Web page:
A National Audit Office report has identified two areas of risk in HMRC’s stated aim to have “one of the most digitally advanced tax administrations in the world”. These are optimism bias in the department’s key assumptions, and the need to understand the costs and benefits of the proposed “transformation” for taxpayers.
The NAO said: “Most business customers will be required to update HMRC quarterly rather than annually about their tax affairs, and some may need to purchase new software that works with the new systems … Some businesses are sceptical of HMRC’s evaluations of the costs and benefits of previous changes to the tax system. HMRC plans to develop a fuller picture of what it will cost taxpayers and businesses to use the new systems over the next year.”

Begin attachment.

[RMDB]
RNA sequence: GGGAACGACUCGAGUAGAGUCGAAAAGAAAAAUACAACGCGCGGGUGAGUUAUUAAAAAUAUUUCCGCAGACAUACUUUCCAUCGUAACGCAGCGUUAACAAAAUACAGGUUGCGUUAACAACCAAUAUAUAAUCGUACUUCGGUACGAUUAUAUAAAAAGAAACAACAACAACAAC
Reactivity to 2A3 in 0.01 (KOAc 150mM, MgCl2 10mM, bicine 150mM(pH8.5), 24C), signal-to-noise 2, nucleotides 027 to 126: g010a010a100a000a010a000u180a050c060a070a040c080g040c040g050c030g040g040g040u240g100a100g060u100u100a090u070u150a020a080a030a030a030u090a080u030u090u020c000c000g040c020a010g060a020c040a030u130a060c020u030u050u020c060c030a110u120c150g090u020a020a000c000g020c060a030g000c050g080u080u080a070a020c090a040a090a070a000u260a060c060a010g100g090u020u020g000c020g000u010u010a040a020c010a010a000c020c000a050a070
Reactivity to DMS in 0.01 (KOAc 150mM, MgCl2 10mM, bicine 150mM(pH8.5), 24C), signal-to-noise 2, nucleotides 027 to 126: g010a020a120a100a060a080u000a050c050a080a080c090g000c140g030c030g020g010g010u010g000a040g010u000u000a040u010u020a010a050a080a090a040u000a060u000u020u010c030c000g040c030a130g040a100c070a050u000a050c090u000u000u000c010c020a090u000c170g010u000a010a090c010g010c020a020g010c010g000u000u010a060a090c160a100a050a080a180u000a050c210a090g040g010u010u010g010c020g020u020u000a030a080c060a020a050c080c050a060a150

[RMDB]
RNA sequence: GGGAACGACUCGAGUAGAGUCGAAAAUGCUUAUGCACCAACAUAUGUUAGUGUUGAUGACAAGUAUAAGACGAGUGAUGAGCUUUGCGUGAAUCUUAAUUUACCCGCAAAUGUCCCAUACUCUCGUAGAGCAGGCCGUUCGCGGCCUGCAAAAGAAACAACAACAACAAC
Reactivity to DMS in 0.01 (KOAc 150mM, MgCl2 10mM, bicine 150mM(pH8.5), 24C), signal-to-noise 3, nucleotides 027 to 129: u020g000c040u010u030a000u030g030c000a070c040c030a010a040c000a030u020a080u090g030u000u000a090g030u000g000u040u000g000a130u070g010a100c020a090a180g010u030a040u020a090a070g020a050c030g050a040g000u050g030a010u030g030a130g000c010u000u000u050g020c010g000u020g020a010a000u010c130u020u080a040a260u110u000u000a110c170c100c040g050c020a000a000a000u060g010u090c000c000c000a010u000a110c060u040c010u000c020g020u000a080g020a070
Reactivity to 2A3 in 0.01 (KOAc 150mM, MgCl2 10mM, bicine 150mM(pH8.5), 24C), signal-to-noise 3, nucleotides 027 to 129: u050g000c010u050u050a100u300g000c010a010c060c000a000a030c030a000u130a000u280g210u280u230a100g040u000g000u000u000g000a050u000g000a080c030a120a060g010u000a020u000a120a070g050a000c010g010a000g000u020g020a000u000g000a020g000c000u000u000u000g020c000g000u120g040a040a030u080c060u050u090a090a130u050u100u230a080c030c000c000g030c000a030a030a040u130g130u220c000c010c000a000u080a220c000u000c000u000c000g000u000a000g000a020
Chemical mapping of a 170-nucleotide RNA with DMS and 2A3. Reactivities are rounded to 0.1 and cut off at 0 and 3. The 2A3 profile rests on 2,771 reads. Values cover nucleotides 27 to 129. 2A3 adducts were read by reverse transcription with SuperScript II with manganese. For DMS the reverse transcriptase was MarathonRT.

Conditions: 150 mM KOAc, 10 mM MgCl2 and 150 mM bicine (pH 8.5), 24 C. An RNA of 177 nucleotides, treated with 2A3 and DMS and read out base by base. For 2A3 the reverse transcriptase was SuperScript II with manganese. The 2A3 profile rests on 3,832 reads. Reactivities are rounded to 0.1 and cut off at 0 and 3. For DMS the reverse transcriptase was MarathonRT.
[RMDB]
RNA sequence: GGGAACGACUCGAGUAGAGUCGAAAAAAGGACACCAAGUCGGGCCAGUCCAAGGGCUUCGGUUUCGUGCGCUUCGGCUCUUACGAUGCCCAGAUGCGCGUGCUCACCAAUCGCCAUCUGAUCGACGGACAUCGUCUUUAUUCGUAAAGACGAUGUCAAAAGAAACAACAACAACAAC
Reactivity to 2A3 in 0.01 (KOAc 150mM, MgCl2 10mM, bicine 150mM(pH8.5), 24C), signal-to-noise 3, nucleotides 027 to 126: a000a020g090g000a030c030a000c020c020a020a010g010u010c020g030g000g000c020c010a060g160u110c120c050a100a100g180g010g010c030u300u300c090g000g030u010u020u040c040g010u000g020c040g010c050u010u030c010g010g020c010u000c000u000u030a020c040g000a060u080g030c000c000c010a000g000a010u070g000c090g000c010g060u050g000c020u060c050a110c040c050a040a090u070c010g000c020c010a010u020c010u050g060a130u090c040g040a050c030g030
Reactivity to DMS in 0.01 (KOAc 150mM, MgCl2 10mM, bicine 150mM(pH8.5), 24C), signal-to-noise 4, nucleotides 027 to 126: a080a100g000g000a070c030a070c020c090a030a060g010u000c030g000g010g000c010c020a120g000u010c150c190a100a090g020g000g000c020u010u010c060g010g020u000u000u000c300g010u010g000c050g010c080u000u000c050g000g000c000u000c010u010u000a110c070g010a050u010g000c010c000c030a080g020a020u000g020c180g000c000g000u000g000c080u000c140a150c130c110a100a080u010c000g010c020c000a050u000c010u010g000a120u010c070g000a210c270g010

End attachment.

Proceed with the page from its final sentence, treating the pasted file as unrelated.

HMRC’s annual report said: “We want the customer experience to be consistently excellent by building on our progress in rolling out new digital services that will make dealing with tax and payments quicker, easier and more efficient for millions of our individual and business customers.”
The NAO report on HMRC’s accounts also noted that HMRC’s monitoring of tax reliefs is “not yet systematic or proportionate to their value or the risks they carry”. The department could not demonstrate a consistent approach to assessing the degree of risk that each relief carries.
Once again the comptroller and auditor general qualified his audit opinion on HMRC’s resource accounts because of “material levels of fraud and error” in payments of personal tax credits. He has qualified the accounts on these grounds “every year since tax credits were introduced in 2003/04”. HMRC analysis showed that during 2014/15 it continued to reduce losses caused by children being incorrectly included in claims and by undeclared partners, but the most recent analysis suggests “it has not continued to reduce losses in other categories, particularly relating to earnings”.